The biggest problem was finding a mason who could do the work. Don't turn a regular guy loose on one of these the temps are soo high it must be done right. If you are unsure of the mason's ability go with a kit. Kits eliminate much of the guesswork. My mason had built dozens of MH's all over the world. I was fortunant to find him.

The way you use a masonary heater is very attractive. I fill the firebox up when I get home from work and burn up the wood as fast as it will burn (about 2 hrs). The only smoke you see from the chimney is when its first lit. The rest of the time all gasses are incenerated and this adds efficiency and is good for the environment as well.

The goal when you light the fire is to complete the burn and close the chimney flue as fast as possible to trap the heat. After the burn I can lay my hand on the outside of the heater. It's safer if you have children. The stone is warmest 12 hours after the fire is out. On very cold days we do a morning and evening burn about 12 hrs apart.

Some of the advantages are:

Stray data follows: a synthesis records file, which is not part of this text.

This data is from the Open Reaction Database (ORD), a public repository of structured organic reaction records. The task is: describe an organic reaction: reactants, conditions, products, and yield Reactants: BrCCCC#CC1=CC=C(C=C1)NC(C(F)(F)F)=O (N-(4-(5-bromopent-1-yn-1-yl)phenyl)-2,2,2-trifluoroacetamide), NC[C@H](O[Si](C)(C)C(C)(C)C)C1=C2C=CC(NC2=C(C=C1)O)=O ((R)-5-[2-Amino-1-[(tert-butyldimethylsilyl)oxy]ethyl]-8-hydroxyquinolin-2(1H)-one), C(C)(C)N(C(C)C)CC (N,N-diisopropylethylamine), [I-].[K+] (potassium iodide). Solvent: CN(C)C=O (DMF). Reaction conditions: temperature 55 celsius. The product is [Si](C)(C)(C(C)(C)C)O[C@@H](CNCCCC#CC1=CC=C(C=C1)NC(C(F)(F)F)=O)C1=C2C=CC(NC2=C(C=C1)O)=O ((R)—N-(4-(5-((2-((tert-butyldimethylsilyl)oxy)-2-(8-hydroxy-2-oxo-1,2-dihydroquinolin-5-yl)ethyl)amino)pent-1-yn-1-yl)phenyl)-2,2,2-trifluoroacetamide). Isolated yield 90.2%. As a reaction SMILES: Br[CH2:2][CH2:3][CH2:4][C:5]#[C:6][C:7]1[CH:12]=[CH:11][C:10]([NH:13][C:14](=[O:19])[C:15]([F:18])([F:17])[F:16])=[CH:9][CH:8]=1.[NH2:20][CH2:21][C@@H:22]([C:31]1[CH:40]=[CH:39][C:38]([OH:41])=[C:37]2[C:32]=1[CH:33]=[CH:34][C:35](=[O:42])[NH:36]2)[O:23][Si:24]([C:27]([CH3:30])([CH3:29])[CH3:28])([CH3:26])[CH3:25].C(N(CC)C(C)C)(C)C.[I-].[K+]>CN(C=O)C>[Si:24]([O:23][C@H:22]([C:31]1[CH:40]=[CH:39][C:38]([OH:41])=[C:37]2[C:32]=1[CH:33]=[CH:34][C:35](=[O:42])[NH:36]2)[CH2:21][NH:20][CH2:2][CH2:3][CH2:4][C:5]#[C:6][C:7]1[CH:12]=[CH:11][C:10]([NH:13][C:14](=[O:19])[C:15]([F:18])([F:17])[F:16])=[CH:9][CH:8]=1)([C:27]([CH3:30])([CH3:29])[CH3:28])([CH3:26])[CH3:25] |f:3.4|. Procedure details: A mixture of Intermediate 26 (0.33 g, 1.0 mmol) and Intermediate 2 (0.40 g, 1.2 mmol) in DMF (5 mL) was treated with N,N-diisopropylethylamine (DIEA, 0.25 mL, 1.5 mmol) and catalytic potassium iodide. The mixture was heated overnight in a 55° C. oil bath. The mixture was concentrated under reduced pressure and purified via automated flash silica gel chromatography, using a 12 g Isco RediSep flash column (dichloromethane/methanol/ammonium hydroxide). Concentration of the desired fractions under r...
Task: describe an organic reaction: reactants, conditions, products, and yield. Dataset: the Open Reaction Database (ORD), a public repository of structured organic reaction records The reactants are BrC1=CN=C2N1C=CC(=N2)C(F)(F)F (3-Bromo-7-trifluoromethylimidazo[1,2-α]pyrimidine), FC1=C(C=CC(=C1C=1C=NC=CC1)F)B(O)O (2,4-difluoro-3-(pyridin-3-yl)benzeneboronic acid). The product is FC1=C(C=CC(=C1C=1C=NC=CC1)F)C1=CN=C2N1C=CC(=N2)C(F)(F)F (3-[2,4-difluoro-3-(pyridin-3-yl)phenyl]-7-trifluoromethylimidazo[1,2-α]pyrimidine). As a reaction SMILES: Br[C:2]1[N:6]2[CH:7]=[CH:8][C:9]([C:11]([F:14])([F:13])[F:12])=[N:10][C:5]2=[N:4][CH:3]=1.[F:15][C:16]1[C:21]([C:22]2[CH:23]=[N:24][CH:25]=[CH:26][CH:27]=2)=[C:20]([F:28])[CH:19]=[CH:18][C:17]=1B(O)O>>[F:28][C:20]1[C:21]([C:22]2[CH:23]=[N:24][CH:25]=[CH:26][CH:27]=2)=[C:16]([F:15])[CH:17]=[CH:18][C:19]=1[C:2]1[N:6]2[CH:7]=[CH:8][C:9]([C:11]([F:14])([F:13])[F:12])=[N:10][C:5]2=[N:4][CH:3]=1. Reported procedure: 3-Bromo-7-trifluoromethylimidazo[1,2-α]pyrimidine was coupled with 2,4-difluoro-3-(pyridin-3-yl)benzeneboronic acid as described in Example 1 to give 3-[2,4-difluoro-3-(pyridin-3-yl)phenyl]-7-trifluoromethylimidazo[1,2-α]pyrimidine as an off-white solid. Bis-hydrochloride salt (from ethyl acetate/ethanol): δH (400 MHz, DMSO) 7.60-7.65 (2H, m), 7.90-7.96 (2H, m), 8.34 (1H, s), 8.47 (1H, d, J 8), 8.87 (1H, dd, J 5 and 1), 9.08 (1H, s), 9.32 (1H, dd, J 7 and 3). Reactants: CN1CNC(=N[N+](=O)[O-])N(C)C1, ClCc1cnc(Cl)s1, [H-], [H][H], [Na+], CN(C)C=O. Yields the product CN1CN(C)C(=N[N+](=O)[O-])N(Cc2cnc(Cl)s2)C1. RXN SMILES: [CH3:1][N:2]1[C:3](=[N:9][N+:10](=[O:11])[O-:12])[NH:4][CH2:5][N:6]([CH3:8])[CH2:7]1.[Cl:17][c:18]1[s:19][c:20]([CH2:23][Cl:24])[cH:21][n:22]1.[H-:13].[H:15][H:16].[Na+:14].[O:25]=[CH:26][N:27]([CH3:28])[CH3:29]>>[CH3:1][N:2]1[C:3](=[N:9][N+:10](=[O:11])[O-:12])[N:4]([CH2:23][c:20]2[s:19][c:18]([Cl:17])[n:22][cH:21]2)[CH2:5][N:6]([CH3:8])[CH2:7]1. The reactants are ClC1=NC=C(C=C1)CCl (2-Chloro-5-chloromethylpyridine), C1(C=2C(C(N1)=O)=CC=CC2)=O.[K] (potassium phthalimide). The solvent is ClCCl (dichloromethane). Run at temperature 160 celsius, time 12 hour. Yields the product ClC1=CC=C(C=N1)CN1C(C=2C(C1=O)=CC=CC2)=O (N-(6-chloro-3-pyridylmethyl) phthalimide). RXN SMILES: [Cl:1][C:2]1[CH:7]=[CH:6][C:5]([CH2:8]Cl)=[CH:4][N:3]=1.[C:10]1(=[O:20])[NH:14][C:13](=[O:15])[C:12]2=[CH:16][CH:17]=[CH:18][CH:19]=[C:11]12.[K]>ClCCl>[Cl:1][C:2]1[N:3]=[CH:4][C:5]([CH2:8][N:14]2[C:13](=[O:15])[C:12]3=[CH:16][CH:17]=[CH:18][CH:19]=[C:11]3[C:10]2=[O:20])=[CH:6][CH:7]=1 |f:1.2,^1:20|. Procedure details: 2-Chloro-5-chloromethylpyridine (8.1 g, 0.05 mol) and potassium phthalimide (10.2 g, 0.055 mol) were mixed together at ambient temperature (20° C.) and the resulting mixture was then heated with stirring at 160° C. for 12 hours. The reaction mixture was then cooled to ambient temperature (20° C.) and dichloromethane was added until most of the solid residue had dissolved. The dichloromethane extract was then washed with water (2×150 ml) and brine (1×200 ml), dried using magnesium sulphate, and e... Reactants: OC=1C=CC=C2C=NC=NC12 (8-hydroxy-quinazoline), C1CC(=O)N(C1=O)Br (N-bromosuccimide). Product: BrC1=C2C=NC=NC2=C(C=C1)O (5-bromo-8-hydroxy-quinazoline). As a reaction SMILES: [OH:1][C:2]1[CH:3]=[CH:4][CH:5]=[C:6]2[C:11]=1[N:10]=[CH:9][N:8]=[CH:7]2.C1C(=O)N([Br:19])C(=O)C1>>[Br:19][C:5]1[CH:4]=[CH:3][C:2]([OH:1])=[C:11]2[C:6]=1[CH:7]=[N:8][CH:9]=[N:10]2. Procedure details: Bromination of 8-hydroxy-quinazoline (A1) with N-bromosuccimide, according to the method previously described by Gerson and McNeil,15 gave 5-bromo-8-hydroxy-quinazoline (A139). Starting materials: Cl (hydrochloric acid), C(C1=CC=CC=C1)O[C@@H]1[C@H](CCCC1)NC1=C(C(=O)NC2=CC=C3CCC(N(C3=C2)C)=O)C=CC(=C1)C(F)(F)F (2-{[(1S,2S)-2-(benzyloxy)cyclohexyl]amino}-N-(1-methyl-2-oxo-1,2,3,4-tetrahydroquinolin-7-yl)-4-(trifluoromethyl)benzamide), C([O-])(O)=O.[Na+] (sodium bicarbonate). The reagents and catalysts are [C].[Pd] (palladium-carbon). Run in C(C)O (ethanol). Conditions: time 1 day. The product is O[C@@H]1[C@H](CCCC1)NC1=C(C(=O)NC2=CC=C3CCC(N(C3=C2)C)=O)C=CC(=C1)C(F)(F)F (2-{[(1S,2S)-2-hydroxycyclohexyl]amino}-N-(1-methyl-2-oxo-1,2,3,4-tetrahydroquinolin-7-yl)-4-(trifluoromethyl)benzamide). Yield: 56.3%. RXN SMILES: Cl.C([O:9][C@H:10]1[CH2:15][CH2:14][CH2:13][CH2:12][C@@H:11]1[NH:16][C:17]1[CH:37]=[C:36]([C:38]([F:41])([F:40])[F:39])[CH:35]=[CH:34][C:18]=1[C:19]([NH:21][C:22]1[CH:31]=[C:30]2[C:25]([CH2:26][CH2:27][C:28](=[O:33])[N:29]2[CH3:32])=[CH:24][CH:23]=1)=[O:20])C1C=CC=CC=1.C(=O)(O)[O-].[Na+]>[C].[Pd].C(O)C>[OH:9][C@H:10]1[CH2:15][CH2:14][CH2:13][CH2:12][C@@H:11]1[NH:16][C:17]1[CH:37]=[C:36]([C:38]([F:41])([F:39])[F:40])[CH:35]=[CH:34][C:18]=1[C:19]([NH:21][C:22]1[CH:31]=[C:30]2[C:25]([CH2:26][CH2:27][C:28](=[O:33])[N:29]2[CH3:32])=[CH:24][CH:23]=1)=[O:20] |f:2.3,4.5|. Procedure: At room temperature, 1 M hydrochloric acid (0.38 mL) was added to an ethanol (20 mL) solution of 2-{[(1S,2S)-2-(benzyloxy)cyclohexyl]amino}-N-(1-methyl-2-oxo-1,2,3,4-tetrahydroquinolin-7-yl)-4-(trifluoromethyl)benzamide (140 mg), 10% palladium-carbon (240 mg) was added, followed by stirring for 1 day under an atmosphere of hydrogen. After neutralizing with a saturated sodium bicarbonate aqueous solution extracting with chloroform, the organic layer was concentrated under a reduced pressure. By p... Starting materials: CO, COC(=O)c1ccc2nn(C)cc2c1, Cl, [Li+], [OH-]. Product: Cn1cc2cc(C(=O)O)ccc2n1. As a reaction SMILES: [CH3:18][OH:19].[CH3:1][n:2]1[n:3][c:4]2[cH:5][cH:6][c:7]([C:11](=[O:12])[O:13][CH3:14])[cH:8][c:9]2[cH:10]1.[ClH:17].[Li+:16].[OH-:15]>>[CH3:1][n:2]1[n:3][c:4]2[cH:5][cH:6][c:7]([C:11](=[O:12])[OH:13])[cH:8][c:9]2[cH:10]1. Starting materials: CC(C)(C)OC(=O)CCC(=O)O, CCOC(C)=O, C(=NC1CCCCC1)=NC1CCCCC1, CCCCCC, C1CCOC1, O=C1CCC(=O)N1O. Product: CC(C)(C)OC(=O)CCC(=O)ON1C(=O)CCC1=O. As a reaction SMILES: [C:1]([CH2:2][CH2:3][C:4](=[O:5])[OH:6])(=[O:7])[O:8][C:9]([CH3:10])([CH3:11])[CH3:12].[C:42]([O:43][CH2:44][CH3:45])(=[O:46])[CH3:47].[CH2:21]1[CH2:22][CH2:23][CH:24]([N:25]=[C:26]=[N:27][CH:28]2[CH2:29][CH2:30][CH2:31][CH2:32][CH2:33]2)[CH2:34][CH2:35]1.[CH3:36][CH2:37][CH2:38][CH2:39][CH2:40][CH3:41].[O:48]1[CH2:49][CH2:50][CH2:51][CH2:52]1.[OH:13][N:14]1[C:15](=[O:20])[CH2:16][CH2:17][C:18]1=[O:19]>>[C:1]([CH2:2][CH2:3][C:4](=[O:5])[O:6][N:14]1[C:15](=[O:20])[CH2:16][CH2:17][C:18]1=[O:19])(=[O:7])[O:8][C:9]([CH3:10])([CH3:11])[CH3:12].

You only have to feed it once a day. Its one armload and you're done.
Your house will not smell like smoke from the constant opening and closing of the stove door.
You never have to leave your home with a fire burning.
You can burn any kind of wood, ceedar, pine, sycamore...
Chimney fires and stove pipe cleaning are eliminated.
The heat radiates over a long period and does not run you out of the room.
There aren't gadgets like cattalitic converters that wear and require attention.
They can be very attractive.

I do split hardwood finer then one would for a normal stove. Culled hardwood boards from a local mill work great sawed into 18" lendths. Let me know if you have any other questions. /RA
 

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This is regarding posting #5, above, where I listed a link to the website of a friend of mine who has a masonry stove.